The argument is that the fire and brimstone against Sodom was not eternal in the duration of its burning.  But Sodom is just an example – a shadow or type of future punishment.  Similarly, Gehenna and Tophet/Topheth are types of the future burning, but the fires there were not literally unending.

And, I should add, this concept of fire that burns forever is not a strictly New Testament concept:

Isaiah 33:14
The sinners in Zion are afraid; fearfulness hath surprised the hypocrites. Who among us shall dwell with the devouring fire? who among us shall dwell with everlasting burnings?

I should note that a similar thing occurs when the “read the limitations of the shadow into the substance” hermeneutic encounters similar types:

Jeremiah 17:4
And thou, even thyself, shalt discontinue from thine heritage that I gave thee; and I will cause thee to serve thine enemies in the land which thou knowest not: for ye have kindled a fire in mine anger, which shall burn for ever.

Yet the Babylonian captivity was only for a matter of years.

Or to take another example:

Leviticus 6:13
The fire shall ever be burning upon the altar; it shall never go out.

Nevertheless, the fire on the altar did go out.  It was relit by God at the building of Solomon’s temple, and then went out again, at the latest at the time of the captivity (but probably significantly before then).

The fire on the altar, like the fire that consumed Sodom, are pictures of the unquenchable fire that is coming:

Matthew 3:12
Whose fan is in his hand, and he will throughly purge his floor, and gather his wheat into the garner; but he will burn up the chaff with unquenchable fire.

Luke 3:17
Whose fan is in his hand, and he will throughly purge his floor, and will gather the wheat into his garner; but the chaff he will burn with fire unquenchable.

Trying to reconcile the idea that the “fire” is “eternal” with the claim that it is not unending results in people like Mr. Date having to argue that the fire is only “eternal” in the sense of being from the eternal God.

If we are to read “eternal” as merely “from God” with respect to the fire and the punishment, then we should do so also with “eternal life.”  But surely Scripture makes it abundantly clear that eternal life is forever.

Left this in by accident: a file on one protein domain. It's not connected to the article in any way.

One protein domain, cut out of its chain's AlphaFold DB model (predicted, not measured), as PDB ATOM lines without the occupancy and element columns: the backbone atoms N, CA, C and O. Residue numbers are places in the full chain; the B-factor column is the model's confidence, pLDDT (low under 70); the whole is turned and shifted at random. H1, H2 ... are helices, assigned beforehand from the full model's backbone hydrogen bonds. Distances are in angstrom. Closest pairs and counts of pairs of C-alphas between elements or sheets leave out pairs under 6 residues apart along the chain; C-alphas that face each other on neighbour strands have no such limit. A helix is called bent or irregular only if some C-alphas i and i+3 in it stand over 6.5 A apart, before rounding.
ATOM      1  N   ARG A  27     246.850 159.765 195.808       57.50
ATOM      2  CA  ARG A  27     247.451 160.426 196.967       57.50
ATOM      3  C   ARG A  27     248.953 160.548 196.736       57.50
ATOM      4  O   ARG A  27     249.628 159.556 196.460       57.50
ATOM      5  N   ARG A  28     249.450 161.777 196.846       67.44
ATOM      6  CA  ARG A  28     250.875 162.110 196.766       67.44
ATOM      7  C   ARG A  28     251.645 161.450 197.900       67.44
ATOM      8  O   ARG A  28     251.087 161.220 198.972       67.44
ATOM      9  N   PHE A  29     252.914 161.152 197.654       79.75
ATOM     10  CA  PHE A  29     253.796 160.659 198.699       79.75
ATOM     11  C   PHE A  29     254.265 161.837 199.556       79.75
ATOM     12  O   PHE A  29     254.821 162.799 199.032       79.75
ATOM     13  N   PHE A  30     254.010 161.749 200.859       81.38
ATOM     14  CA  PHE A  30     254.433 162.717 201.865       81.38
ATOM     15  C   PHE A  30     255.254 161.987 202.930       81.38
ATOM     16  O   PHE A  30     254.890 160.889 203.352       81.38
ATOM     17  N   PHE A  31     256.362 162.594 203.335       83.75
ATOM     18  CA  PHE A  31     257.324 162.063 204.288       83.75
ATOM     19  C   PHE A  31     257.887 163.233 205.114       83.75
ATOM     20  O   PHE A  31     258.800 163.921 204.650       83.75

All this to say this verse:

Matthew 25:46
And these shall go away into everlasting punishment: but the righteous into life eternal.

makes it perfectly clear that both hell (i.e. the lake of fire) and heaven are eternal.


Everlasting Contempt

March 25, 2013

In my debates on hell, I didn’t mention the following verse:

Daniel 12:2
And many of them that sleep in the dust of the earth shall awake, some to everlasting life, and some to shame and everlasting contempt.

Perhaps I should have, as it helps to make clear one of the verses I did cited:

Isaiah 66:22-24For as the new heavens and the new earth, which I will make, shall remain before me, saith the LORD, so shall your seed and your name remain. And it shall come to pass, [that] from one new moon to another, and from one sabbath to another, shall all flesh come to worship before me, saith the LORD. And they shall go forth, and look upon the carcases of the men that have transgressed against me: for their worm shall not die, neither shall their fire be quenched; and they shall be an abhorring unto all flesh.

The point of this is not specifically to make clear that the punishment of hell will include torment of the damned. After all, that aspect of hell is abundantly clear from verse like the following:

Luke 16:28
For I have five brethren; that he may testify unto them, lest they also come into this place of torment.